36. Lootsma FA (1992) The REMBRANDT system for multi-criteria decision analysis via pairwise comparisons or direct rating, Report 92-05, Faculty of Technical Mathematics and Informatics, Delft University of Technology, DelftGoogle Scholar
  37. Lu M, Wei G, Alsaadi FE, Hayat T, Alsaedi A (2017) Bipolar 2-tuple linguisticaggregation operators in multiple attribute decision making. J Intell Fuzzy Syst 33(2):1197–1207CrossRefGoogle Scholar
  38. Merighi D (1980) Un modello di valutazione rispetto insiemi di riferimento assegnati. Ricerca Operativa no 13:31–52Google Scholar
  39. Michałowski W, Szapiro T (1992) A bi-reference procedure for interactive multiple criteria programming. Oper Res 40(2):247–258CrossRefGoogle Scholar
  40. Mikhailov L, Tzvetinov P (2004) Evaluation of services using a fuzzy analytic hierarchy process. Appl Soft Comput J 5:23–33CrossRefGoogle Scholar
  41. Nowak M (2005) Investment project evaluation by simulation and multiple criteria decision aiding procedure. J Civ Eng Manag 11:193–202CrossRefGoogle Scholar
  42. Nowak M (2006) INSDECM—an interactive procedure for stochastic multicriteria decision problems. Eur J Oper Res 175:1413–1430CrossRefGoogle Scholar
  43. Nowak M (2008) Interaktywne wielokryterialne wspomaganie decyzji w warunkach ryzyka: metody i zastosowania. Wydawnictwo Akademii Ekonomicznej w Katowicach, Katowice (in Polish) Google Scholar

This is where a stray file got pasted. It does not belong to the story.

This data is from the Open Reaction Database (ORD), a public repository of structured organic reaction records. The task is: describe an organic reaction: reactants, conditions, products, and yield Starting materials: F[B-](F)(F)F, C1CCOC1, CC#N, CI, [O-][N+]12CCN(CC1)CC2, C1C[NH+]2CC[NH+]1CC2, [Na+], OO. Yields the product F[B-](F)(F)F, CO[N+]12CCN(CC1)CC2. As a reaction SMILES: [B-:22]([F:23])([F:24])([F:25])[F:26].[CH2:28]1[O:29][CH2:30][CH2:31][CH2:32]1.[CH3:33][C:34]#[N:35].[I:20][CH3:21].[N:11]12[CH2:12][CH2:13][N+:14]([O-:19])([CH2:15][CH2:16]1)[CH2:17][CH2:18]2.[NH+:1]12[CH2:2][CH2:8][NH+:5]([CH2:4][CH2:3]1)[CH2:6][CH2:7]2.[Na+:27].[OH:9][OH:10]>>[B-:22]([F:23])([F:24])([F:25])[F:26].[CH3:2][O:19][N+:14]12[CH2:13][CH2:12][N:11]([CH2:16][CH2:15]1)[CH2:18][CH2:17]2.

44. Nowak M (2010) Trade-off analysis in discrete decision making problems under risk. Lecture notes in economics and mathematical systems. In: Jones WD, Tamiz M, Ries J (eds) New developments in multiple objective and goal programming, vol 638. Springer, Berlin, pp 103–115CrossRefGoogle Scholar
  45. Opricovic S (1998) Multicriteria optimization of civil engineering systems. Technical report. Faculty of Civil Engineering, BelgradeGoogle Scholar
  46. Opricovic S, Tzeng GH (2004) Compromise solution by MCDM methods: a comparative analysis of VIKOR and TOPSIS. Eur J Oper Res 156(2):445–455CrossRefGoogle Scholar
  47. Roy B (1985) Methodologie Multicritere d’Aide a la Decision. Economica, ParisGoogle Scholar
  48. Roy B, Bouyssou D (1993) Aide Multicritere a la Decision: Methodes at Cas. Economica, ParisGoogle Scholar
  49. Saaty TL (1980) The analytic hierarchy process. McGraw-Hill, New YorkGoogle Scholar
  50. Saaty TL (1996) Decision making with dependence and feedback. The analytic network process. RWS Publications, PittsburghGoogle Scholar
  51. Shen KY, Tzeng GH (2016) Contextual improvement planning by fuzzy-rough machine learning: a novel bipolar approach for business analytics. Int J Fuzzy Syst 18(6):940–955CrossRefGoogle Scholar
  52. Skulimowski A (1996) Decision support systems based on reference sets. AGH, KrakówGoogle Scholar